Roger Millar, Vice President of Smart Growth America and Director of Smart Growth America’s Leadership Institute, along with Christopher Duerksen, a land use lawyer with the Clarion Associates, provided an interesting presentation on ideas and innovations of land use and zoning. The program was made available to the City of Alcoa in partnership with the Knoxville Regional Transportation Planning Organization from Smart Growth America through a five-year Building Blocks for Sustainable Communities grant from the U.S. Environmental protection Agency’s Office of Sustainable Communities.
Millar’s discussion was on Smart Grown as an economic development strategy. Duerksen’s presentation focused on zoning codes to enable Smart Growth.
Millar said, “a primary purpose for growth in a community is to attract, retain, and grow business.” He followed up that 80% of growth is from existing businesses in the area. Millennials and Baby Boomers make up the majority of the population for spending, housing, and government revenues. The majority of both groups are looking for walkable areas to live, work, and be entertained. Therefore, there needs to be a change to “lifestyle centers.” “Compact development is more effective. Revenue generated by multi-story, multi-use buildings is greater than a single story big box store. Smart Growth is a great economic development strategy.” He noted that government budgets are under a lot of pressure. Economic development, done correctly, can increase government revenues.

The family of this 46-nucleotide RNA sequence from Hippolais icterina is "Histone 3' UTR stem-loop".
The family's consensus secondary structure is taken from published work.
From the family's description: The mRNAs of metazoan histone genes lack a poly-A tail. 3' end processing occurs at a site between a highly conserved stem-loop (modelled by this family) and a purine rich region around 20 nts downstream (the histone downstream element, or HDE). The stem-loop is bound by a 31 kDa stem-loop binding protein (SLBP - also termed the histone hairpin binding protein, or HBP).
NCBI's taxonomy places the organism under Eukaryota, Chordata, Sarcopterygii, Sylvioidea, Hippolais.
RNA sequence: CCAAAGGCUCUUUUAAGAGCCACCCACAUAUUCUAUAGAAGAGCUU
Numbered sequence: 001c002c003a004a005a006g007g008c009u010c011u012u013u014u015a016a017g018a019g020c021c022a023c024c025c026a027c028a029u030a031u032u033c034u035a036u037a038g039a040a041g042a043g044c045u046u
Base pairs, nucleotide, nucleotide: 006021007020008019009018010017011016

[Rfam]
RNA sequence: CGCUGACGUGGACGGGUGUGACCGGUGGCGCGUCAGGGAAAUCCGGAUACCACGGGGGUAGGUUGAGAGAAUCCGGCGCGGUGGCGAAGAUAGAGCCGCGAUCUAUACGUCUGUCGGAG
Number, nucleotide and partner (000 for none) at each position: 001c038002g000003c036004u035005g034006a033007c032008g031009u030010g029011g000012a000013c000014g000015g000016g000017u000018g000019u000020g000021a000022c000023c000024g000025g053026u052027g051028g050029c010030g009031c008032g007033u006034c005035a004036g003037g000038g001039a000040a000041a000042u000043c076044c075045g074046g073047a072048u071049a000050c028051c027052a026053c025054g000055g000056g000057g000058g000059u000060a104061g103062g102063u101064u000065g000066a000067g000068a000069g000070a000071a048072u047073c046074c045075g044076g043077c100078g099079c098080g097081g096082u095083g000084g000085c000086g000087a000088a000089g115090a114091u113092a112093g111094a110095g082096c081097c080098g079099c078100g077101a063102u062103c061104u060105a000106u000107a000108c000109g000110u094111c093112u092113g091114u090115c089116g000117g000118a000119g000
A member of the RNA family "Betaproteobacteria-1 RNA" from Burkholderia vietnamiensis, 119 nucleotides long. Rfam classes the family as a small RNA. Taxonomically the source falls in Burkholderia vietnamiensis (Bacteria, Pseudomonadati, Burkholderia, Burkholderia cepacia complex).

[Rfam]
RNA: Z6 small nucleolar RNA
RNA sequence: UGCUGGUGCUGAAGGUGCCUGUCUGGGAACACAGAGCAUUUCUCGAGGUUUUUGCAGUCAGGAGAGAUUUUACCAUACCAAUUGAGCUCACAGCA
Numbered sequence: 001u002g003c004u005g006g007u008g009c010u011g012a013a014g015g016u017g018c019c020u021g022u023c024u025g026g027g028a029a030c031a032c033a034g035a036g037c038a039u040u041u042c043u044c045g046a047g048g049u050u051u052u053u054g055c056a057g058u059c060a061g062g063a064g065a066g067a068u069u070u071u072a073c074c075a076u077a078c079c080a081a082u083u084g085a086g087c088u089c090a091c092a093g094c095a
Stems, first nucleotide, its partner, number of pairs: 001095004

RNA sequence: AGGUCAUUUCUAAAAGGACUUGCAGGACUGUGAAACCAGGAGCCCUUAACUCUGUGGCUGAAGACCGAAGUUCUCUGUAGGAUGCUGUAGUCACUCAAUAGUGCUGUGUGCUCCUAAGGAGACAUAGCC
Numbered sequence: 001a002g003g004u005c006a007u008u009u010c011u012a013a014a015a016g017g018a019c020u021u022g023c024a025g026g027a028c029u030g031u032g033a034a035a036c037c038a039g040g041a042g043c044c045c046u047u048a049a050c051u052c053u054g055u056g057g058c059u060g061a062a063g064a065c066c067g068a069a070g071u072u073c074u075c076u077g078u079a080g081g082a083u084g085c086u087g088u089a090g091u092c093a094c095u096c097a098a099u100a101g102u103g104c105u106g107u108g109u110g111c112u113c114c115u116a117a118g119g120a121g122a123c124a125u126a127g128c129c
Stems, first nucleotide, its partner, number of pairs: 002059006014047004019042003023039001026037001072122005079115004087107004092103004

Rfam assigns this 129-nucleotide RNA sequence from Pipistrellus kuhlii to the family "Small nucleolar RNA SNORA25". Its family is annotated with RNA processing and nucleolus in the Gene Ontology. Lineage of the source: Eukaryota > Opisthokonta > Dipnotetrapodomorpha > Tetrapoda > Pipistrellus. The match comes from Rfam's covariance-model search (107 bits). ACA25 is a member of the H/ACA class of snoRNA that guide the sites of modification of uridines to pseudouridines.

Duerksen’s presentation focused on zoning as the key element to Smart Growth. The important message: if you don’t get the zoning correct before development you won’t get the best economic development. Market Square and Northshore Town Center in Knoxville were mentioned as good mixed use developments in the area. Pellissippi Place in Alcoa was also mentioned, but I’m not sure why. It is a development with infrastructure and one business. No mixed use whatsoever. The developers have hope for mixed use but it does not mean it will happen.
Walmart/Sam’s Club was mentioned several times during both presentations. I have to wonder if the reason was because the City of Alcoa is courting Sam’s Club to be the first development in the new Alcoa Town Center at the old ALCOA west plant. Several attendees questioned the suitability of Sam’s Club as a part of a mixed use development. The Sam’s Club in West Knoxville would not be a good fit. Duerksen suggested that zoning rules need to be created to make a Sam’s Club acceptable. However, it may be too late to change the rules since Sam’s Club is already considering the site with the existing, limited zoning.
Millar mentioned the Institute for Self-Reliance as a site to review for design quality. I did a search of the site for Walmart and the results primarily showed how Walmart hurts the community. One example was a negative impact on police costs resulting from shoplifting, check fraud, and traffic accidents. This negative impact may be supported by all of the police reports from the Alcoa Walmart in the local paper.
The South Knox Waterfront group did a good thing by developing zoning guidelines before getting new developments started. I hope it is not too late for the City of Alcoa and the ALCOA west plant project.
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